This is key because learning takes place in the triangle of learning which includes the teacher, the learner, and the environment itself.  I cannot stress enough that it is important that the teacher prepares the classroom to encourage independence, freedom within limits, and order.

The hallmark of the Montessori method is multiage grouping where younger children learn from older children; older children reinforce their learning by teaching concepts they have already mastered by interacting with their younger peers.  In early childhood, children are taught and they learn through sensory-motor activities, both gross motor and fine motor.  Children learn while working with materials that develop enhance cognitive abilities.  They do so through experiencing and exploring their senses, by engaging in concrete materials.  This way, students are “learning by doing” and are enabled to think critically, work collaboratively, and act boldly – all necessary skills for the 21st century individual! 

Understandably, not all Filipino families may have the opportunity to send their child to a Montessori pre-school but now that the Philippine government has approved the K-12 education system, then there is a greater possibility for both public schools and private schools to catch the child at their last couple of years, during the “absorbent” stage (birth – 6 years old).  I believe that the pre-school programs around the country should be focused not only on academics but also more importantly, on love for learning, self motivation and self regulation, making them more prepared for elementary school and the challenges that face them socially and academically.

Pre-school teaches young children to socialize appropriately and to build self-confidence.  Another life long skill that preschoolers are taught and exposed to is, cooperation, the need for the child to work with peers to a achieve a common goal.  In line with all of these, children are shown to respect others, exercise patience, and to share.  Pre-school also allows young children to be exposed to a diverse group of people, enabling them to value the differences we have with each other.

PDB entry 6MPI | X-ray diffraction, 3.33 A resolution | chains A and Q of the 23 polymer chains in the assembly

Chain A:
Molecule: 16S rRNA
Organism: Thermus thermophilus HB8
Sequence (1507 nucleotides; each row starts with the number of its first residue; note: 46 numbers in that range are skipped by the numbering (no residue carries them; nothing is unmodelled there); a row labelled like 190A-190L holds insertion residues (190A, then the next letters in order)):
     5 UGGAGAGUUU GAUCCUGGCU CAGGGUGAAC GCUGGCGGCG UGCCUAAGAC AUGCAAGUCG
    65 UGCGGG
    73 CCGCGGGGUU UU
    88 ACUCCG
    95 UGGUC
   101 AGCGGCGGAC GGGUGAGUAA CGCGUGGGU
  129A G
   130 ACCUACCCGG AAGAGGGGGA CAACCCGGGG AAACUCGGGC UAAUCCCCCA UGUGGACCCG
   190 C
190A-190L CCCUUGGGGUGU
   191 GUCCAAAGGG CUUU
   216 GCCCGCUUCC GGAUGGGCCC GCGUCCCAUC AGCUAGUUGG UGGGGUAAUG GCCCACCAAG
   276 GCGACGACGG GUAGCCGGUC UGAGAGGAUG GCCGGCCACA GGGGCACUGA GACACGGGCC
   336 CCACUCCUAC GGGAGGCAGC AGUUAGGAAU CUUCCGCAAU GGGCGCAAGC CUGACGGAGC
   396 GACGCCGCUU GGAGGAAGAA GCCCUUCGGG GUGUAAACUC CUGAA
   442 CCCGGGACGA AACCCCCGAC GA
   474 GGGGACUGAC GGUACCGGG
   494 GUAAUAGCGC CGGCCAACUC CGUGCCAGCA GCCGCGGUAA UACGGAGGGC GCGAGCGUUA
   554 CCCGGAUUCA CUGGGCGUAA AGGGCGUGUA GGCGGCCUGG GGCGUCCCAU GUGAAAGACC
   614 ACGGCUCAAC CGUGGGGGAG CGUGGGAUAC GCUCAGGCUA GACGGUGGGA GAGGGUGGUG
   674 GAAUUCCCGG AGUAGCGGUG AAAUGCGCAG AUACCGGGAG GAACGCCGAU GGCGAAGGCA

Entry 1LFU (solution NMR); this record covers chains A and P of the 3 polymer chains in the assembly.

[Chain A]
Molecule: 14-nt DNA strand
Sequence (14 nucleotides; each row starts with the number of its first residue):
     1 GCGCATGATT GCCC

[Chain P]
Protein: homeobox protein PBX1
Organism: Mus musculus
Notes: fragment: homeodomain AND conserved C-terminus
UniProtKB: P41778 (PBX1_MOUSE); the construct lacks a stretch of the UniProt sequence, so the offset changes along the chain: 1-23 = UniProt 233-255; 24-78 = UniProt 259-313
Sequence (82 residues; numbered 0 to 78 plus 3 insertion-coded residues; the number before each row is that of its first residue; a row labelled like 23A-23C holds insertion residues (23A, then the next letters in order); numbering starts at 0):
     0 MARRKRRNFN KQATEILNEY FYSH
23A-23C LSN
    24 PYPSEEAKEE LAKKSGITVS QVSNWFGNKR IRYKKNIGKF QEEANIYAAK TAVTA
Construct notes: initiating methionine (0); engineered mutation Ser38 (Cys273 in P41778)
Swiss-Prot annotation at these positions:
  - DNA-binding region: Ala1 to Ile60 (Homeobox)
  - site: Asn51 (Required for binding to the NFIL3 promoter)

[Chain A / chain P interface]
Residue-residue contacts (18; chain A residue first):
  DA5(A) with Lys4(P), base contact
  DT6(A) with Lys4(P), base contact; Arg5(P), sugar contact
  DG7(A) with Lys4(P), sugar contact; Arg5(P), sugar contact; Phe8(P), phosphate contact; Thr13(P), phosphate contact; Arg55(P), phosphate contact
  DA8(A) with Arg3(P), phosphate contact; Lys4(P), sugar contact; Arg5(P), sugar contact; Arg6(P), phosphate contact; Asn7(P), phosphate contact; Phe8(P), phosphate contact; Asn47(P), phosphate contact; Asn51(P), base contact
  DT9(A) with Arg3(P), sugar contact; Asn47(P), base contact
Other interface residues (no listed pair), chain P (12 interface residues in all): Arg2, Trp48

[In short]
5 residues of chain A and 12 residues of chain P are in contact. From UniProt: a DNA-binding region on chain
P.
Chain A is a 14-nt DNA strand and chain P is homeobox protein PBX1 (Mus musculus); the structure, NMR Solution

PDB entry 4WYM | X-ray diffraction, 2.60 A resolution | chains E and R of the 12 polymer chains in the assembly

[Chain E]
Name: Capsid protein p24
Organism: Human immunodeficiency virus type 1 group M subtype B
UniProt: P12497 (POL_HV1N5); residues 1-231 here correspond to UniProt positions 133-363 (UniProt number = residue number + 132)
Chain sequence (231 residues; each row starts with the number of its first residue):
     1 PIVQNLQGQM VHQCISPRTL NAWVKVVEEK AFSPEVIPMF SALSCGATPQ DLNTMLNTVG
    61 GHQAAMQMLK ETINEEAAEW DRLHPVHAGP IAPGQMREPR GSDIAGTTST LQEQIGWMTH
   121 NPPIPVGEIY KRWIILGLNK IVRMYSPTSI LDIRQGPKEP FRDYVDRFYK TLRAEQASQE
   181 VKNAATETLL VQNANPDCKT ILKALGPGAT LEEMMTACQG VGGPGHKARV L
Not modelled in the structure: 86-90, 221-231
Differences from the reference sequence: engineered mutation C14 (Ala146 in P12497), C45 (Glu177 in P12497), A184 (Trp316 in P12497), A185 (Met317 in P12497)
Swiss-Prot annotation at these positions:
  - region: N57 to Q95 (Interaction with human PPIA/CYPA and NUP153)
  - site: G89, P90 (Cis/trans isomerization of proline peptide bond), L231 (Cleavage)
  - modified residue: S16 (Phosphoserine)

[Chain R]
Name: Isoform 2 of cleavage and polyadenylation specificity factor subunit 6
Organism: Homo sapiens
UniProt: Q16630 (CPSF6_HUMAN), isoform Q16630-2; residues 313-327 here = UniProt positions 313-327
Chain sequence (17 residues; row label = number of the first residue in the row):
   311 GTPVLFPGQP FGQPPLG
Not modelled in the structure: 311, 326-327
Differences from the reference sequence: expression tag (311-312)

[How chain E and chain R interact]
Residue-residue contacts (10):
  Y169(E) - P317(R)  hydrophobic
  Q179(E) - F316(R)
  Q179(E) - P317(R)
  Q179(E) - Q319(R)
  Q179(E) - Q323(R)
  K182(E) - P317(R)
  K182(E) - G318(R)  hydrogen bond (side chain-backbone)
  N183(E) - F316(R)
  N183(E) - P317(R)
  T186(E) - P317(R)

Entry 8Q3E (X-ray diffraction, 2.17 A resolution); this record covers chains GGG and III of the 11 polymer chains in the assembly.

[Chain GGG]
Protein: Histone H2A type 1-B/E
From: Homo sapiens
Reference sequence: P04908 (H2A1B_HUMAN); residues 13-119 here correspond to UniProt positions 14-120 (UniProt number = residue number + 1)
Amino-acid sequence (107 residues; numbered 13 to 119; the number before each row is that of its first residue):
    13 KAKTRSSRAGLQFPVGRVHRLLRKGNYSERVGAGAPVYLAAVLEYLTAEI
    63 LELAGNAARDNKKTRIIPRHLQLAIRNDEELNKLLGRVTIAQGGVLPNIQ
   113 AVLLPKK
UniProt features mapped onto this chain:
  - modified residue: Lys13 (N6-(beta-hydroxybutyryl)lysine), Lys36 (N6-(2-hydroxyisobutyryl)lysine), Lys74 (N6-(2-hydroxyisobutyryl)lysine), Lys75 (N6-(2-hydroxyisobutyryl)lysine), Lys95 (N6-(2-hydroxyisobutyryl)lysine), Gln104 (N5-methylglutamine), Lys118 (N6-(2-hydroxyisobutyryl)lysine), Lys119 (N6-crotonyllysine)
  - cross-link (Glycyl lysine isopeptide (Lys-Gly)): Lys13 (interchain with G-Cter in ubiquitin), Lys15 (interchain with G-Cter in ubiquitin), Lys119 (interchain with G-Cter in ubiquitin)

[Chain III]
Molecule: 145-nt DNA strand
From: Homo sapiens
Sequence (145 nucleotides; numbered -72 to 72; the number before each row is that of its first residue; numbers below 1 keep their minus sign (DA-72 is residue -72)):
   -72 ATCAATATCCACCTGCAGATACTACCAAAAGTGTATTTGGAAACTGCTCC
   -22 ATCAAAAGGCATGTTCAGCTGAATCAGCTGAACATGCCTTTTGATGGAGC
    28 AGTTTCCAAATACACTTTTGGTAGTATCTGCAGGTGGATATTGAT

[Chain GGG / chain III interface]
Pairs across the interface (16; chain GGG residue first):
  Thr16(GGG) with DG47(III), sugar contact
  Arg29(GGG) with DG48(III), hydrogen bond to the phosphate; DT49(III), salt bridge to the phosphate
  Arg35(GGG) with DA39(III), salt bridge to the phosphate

Going back to the primary challenges that face our nations ability to unite under an umbrella of diversity at a very young age, and while the basic educational benefits of preschool (such as literacy and numeracy) are definite and obvious, the developments children achieve towards becoming balanced individuals while attending pre-school are truly valuable without a doubt.  

In the simplest of forms, we may achieve a successful nationwide early childhood education campaign by simply establishing early childhood education classrooms in the Philippines while strengthening the value of accepting each other’s differences and encouraging cooperation and team work, resilience, and respect.  

Valuing differences and diversity are essential to a child’s being appreciative and who regards and respects one another. It is important that during the young formative years, children are made to understand that everyone is unique, distinct, and special in their own way with their own culture, beliefs and ethnicity.

Pre-school may serve to guide young learners understand these values in order to become well-rounded contributors to our society, striving toward common goals.  To me, this is what defines early childhood “proper” education.  Mabuhay!

(Sandy Arellano is Assistant Principal at Montessori de San Juan in San Juan, Manila. She is a mother of three boys, two of which were diagnosed with ADHD. This motivated her passion for special education through an "inclusive" approach in education, an advocacy she strongly supports. She holds a bachelors degree in psychology and is currently finishing her masters degree in special education. —editor)